Did you know people with ADHD are more susceptible to burnout? We have to work harder doing tasks that neurotypical people do with little effort. Burnout is your body’s way of telling you that you need to rest.
Did you know?
The cost of burnout is massive, and touches everyone.
But, there is a solution! By taking a proactive approach to burnout prevention, you can avoid the disruptive misery that burnout can bring.
Here are some tips, especially relevant to the neurodiverse community:
People with ADHD often struggle to say no, and end up over-committing. Make a practice of pausing to say, “let me think about it” when people ask for things. If you can, give it 24 hours before making a decision.
Ask for Help
Are there things that can be delegated to another family member, co-worker, etc? Are there accommodations you can ask for that will make tasks easier? Asking for help is not a sign of vulnerability; rather, it is an indicator of self-awareness. Be kind to yourself, and put yourself first - you deserve it.
Adam Grant, in the TED Podcast WorkLife wrote, “Resting is not a waste of time. It's an investment in well-being. Relaxing is not a sign of laziness. It's a source of energy.”
It’s never easy, and often counterintuitive to take a break when you’re already feeling behind. But if you don’t do it now, you may end up sick, injured, or just too burnt out to function at all. Time off, whether vacation or a full day off, is best, but if that’s not possible, maybe shorten your hours, ask for a reduced workload for a few weeks, or take extra breaks during the day. You’re worth it. Taking an afternoon off each month to engage in an activity where you can fully disconnect from work and reconnect with your sense of self and community can be a very effective burnout prevention strategy.
ADHD is related to a deficit in the function of the dopamine reward pathway. Research shows that people with ADHD have improved focus and longer periods of attention when this reward pathway is activated by having fun. The key to burnout prevention is boundaries with work, and ensuring you're getting physical, cognitive, and emotional distance from work on a consistent basis.
Cultiveit calls this High Quality Time-Off. High Quality Time Off is: active, intrinsically satisfying, stimulating to the senses, disconnected from devices, and stimulates an internal pride response.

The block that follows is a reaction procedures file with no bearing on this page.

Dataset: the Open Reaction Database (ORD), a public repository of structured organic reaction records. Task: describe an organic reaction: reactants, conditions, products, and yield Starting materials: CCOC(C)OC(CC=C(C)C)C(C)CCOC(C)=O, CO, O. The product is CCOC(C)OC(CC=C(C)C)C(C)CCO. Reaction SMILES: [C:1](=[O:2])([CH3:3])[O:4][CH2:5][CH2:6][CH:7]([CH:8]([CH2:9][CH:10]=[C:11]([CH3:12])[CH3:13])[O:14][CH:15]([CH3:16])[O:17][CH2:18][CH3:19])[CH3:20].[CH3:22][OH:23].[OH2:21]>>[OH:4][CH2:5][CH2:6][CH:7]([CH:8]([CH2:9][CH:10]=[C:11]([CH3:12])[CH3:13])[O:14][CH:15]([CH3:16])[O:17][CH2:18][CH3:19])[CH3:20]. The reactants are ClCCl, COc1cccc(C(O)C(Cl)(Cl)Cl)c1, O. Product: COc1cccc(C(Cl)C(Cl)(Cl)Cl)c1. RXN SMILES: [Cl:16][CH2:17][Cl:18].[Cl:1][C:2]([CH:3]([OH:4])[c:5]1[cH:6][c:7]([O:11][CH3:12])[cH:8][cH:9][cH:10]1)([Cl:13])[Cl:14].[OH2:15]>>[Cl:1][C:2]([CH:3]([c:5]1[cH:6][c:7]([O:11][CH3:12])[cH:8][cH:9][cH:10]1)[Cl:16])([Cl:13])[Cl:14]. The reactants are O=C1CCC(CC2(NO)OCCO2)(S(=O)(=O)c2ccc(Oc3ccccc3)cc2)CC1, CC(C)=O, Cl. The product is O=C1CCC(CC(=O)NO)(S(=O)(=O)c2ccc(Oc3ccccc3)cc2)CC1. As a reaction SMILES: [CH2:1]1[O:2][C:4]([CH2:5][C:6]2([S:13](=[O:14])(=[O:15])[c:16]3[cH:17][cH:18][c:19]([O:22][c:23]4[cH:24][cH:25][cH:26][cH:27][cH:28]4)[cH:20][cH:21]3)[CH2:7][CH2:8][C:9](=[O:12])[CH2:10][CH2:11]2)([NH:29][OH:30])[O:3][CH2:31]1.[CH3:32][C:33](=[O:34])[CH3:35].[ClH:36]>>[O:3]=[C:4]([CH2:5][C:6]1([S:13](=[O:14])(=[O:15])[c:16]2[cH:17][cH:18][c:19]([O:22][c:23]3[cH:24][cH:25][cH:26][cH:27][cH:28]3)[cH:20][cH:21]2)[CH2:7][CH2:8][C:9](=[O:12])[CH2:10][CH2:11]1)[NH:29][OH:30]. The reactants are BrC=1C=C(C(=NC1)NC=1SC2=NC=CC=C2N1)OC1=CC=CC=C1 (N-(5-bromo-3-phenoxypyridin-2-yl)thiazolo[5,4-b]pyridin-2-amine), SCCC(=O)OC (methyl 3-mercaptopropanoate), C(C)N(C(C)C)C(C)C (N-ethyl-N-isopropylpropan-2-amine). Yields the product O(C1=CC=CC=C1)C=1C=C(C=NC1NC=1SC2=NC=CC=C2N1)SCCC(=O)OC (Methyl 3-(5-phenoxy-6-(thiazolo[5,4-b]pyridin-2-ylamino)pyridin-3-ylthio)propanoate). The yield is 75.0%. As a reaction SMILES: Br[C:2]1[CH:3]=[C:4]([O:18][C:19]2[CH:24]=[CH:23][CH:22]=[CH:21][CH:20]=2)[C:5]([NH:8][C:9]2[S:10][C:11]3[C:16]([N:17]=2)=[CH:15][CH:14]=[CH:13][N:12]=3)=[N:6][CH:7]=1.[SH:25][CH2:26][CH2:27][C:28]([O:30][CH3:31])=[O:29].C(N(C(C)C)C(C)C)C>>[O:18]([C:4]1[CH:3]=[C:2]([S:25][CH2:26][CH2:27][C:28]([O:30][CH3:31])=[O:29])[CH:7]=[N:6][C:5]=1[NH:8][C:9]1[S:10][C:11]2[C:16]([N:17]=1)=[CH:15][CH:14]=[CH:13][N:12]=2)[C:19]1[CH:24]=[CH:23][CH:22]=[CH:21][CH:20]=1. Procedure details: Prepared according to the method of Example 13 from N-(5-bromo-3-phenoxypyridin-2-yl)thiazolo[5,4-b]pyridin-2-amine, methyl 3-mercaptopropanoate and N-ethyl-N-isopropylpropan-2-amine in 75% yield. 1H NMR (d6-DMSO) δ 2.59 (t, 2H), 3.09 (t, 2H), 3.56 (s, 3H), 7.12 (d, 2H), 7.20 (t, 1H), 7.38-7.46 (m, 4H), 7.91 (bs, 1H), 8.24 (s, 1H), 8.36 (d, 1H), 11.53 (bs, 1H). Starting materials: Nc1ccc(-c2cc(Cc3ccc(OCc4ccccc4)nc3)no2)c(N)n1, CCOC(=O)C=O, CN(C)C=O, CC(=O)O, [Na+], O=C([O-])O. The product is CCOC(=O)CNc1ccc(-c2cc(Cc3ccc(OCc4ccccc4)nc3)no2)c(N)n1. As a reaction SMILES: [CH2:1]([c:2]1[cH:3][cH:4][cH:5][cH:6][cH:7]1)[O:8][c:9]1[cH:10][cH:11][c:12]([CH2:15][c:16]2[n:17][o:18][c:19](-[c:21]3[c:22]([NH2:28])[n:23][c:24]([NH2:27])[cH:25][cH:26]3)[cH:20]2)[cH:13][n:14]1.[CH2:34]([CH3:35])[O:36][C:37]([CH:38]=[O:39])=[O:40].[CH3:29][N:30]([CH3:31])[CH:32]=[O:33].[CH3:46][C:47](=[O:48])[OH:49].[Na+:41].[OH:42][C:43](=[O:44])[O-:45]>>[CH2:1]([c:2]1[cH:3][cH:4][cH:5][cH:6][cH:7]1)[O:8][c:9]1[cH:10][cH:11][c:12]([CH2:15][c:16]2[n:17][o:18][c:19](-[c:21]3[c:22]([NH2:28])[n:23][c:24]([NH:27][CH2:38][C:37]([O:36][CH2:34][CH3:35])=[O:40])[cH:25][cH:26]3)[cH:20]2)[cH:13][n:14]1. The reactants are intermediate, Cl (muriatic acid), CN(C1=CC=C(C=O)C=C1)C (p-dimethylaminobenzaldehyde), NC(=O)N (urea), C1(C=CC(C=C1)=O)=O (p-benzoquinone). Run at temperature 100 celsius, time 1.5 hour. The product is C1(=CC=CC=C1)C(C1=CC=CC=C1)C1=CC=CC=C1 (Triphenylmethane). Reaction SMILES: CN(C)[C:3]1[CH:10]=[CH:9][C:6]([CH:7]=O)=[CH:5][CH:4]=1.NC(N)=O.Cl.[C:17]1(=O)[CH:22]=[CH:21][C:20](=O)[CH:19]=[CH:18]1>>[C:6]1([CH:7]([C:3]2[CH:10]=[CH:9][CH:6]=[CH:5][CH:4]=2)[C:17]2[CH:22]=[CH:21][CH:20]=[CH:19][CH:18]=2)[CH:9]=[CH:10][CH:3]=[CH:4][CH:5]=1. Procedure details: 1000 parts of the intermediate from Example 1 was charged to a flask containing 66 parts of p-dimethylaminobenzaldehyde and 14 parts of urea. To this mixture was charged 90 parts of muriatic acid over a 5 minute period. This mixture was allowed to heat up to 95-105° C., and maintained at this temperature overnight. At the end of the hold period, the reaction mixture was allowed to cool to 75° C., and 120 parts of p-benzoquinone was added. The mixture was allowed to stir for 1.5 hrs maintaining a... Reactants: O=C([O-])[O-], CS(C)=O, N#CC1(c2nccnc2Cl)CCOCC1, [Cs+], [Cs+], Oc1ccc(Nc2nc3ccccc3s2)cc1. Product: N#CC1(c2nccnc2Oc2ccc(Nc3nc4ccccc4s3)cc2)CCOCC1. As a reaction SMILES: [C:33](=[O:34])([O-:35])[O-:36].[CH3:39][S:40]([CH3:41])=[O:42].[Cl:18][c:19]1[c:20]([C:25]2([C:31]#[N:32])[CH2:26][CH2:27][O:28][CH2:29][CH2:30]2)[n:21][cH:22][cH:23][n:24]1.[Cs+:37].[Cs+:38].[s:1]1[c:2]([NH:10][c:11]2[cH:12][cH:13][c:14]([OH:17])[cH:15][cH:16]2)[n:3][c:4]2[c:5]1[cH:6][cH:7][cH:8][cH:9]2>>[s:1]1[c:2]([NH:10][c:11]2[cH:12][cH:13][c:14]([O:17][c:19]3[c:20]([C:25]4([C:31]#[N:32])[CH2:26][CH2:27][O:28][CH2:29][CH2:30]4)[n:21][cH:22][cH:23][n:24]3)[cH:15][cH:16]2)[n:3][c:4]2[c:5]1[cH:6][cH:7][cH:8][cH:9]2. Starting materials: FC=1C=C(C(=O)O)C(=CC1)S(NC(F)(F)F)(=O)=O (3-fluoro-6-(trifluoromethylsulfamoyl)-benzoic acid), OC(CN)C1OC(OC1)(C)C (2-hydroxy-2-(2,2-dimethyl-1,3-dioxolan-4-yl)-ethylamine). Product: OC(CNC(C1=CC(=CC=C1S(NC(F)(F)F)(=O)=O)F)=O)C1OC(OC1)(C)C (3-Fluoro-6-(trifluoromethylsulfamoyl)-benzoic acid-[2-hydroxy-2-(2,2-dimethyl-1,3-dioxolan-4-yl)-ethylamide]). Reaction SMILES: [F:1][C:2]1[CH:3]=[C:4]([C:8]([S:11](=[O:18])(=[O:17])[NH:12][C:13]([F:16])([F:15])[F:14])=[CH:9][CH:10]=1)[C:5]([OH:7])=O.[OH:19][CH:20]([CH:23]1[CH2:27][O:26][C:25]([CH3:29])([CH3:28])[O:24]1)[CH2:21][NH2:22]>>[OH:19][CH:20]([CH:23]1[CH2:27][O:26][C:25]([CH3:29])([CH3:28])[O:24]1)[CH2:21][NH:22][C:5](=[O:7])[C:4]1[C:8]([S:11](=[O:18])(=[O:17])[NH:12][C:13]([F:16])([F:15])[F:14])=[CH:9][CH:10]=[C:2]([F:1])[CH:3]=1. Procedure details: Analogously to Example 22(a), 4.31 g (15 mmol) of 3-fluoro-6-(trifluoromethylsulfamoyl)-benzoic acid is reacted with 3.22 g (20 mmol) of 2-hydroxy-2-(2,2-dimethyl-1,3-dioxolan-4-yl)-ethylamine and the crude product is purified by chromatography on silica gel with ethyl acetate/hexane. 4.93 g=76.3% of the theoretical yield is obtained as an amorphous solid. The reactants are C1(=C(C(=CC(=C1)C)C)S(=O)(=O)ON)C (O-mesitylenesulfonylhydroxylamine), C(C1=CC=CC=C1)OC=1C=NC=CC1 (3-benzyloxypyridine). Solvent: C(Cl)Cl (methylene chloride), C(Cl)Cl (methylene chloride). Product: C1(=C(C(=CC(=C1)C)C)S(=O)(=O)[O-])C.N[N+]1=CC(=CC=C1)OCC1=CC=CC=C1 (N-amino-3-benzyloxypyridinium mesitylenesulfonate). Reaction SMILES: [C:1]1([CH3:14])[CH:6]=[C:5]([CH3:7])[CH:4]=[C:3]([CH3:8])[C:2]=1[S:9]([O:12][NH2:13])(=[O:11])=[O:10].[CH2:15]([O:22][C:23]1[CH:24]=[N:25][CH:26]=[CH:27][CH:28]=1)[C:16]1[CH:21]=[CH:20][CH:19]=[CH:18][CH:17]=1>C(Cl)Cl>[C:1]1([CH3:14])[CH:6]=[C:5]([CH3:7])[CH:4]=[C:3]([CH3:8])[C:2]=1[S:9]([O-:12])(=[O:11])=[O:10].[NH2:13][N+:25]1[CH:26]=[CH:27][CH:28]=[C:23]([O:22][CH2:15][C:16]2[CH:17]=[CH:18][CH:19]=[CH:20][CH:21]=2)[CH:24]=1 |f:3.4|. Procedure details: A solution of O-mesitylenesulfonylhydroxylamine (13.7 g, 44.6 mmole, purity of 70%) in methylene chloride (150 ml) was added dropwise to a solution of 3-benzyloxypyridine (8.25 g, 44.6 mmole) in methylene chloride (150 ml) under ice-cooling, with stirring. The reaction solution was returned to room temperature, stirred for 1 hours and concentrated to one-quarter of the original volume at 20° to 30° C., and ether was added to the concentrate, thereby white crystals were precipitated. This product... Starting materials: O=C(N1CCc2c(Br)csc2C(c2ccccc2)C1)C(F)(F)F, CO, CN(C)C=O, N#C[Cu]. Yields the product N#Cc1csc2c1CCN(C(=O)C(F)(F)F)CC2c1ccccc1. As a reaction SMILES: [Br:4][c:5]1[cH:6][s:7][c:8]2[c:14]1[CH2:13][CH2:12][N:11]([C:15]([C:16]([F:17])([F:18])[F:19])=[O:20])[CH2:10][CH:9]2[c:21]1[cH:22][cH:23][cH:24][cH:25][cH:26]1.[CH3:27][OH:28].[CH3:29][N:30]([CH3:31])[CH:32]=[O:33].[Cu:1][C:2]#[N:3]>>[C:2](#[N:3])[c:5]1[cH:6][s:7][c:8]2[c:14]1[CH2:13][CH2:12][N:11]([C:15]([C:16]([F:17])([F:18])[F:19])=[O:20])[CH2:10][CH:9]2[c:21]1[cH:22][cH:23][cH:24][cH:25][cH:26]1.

What Does High Quality Time Off Look Like for Me?
High Quality Time Off is an activity that helps you gain distance from work and get into a play state- whether that is learning to rock climb, surfing, throwing pottery, taking a new dance class or making your own sushi. It is a way to prevent burnout, and in folks with ADHD, improve attention!
Don’t believe us?
Did you know creating art is a form of High Quality Time Off? A Psychiatric News case study found that art improves symptoms of cognitive restlessness, as it allows information to be absorbed within a sense of play and free movement, allowing many to focus for long periods.
How Can I Implement High Quality Time Off in My Life?
Use these 3 guiding ideas to start YOUR play journey!
Burnout affects each and every single one of us. It is now up to us to remain accountable for our health. Let yourself PLAY, because it is an investment in YOU and YOU are worth it!
This post was a collaboration between Shimmer (Molisha Shah, Shimmer, Founders Associate Intern) & Cultiveit (Taylor Spratt, Cultiveit, Digital Content and Marketing)
Taylor leads Community at Cultiveit. She is a writer, facilitator, and researcher, with a Masters in International & Intercultural Education with interests spanning social change and better ways of living and working together. You can find her work live and written in spaces that facilitate learning about and working towards equity, joy, and curiosity.